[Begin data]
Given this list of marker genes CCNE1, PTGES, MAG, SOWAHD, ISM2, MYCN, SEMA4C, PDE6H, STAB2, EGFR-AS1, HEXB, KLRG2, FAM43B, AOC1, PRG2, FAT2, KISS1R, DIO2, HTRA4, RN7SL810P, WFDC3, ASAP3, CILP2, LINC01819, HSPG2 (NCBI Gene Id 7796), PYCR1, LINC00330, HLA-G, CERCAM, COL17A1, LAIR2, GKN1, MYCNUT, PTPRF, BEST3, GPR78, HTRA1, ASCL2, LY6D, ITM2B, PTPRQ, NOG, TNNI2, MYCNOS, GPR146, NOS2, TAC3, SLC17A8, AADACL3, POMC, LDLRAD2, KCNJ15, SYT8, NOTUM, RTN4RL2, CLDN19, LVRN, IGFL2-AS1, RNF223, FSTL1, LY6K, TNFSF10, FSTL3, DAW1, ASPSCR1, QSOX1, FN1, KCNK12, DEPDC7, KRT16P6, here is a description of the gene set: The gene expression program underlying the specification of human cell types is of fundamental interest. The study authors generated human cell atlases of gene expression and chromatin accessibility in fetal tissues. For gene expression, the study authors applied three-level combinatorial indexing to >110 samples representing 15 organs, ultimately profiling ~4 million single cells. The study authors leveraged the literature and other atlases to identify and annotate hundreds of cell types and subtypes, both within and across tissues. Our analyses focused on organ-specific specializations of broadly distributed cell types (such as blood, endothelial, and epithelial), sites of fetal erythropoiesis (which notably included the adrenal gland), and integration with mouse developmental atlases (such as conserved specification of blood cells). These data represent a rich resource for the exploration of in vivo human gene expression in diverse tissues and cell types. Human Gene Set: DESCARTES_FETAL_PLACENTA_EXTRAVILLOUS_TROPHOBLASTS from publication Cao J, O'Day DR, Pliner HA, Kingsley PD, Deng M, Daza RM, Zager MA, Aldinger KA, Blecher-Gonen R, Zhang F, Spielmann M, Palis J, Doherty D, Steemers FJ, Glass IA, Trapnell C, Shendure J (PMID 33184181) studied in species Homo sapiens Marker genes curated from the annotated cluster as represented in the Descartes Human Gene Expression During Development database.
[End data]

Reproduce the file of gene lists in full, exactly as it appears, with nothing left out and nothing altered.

Given this list of marker genes CCNE1, PTGES, MAG, SOWAHD, ISM2, MYCN, SEMA4C, PDE6H, STAB2, EGFR-AS1, HEXB, KLRG2, FAM43B, AOC1, PRG2, FAT2, KISS1R, DIO2, HTRA4, RN7SL810P, WFDC3, ASAP3, CILP2, LINC01819, HSPG2 (NCBI Gene Id 7796), PYCR1, LINC00330, HLA-G, CERCAM, COL17A1, LAIR2, GKN1, MYCNUT, PTPRF, BEST3, GPR78, HTRA1, ASCL2, LY6D, ITM2B, PTPRQ, NOG, TNNI2, MYCNOS, GPR146, NOS2, TAC3, SLC17A8, AADACL3, POMC, LDLRAD2, KCNJ15, SYT8, NOTUM, RTN4RL2, CLDN19, LVRN, IGFL2-AS1, RNF223, FSTL1, LY6K, TNFSF10, FSTL3, DAW1, ASPSCR1, QSOX1, FN1, KCNK12, DEPDC7, KRT16P6, here is a description of the gene set: The gene expression program underlying the specification of human cell types is of fundamental interest. The study authors generated human cell atlases of gene expression and chromatin accessibility in fetal tissues. For gene expression, the study authors applied three-level combinatorial indexing to >110 samples representing 15 organs, ultimately profiling ~4 million single cells. The study authors leveraged the literature and other atlases to identify and annotate hundreds of cell types and subtypes, both within and across tissues. Our analyses focused on organ-specific specializations of broadly distributed cell types (such as blood, endothelial, and epithelial), sites of fetal erythropoiesis (which notably included the adrenal gland), and integration with mouse developmental atlases (such as conserved specification of blood cells). These data represent a rich resource for the exploration of in vivo human gene expression in diverse tissues and cell types. Human Gene Set: DESCARTES_FETAL_PLACENTA_EXTRAVILLOUS_TROPHOBLASTS from publication Cao J, O'Day DR, Pliner HA, Kingsley PD, Deng M, Daza RM, Zager MA, Aldinger KA, Blecher-Gonen R, Zhang F, Spielmann M, Palis J, Doherty D, Steemers FJ, Glass IA, Trapnell C, Shendure J (PMID 33184181) studied in species Homo sapiens Marker genes curated from the annotated cluster as represented in the Descartes Human Gene Expression During Development database.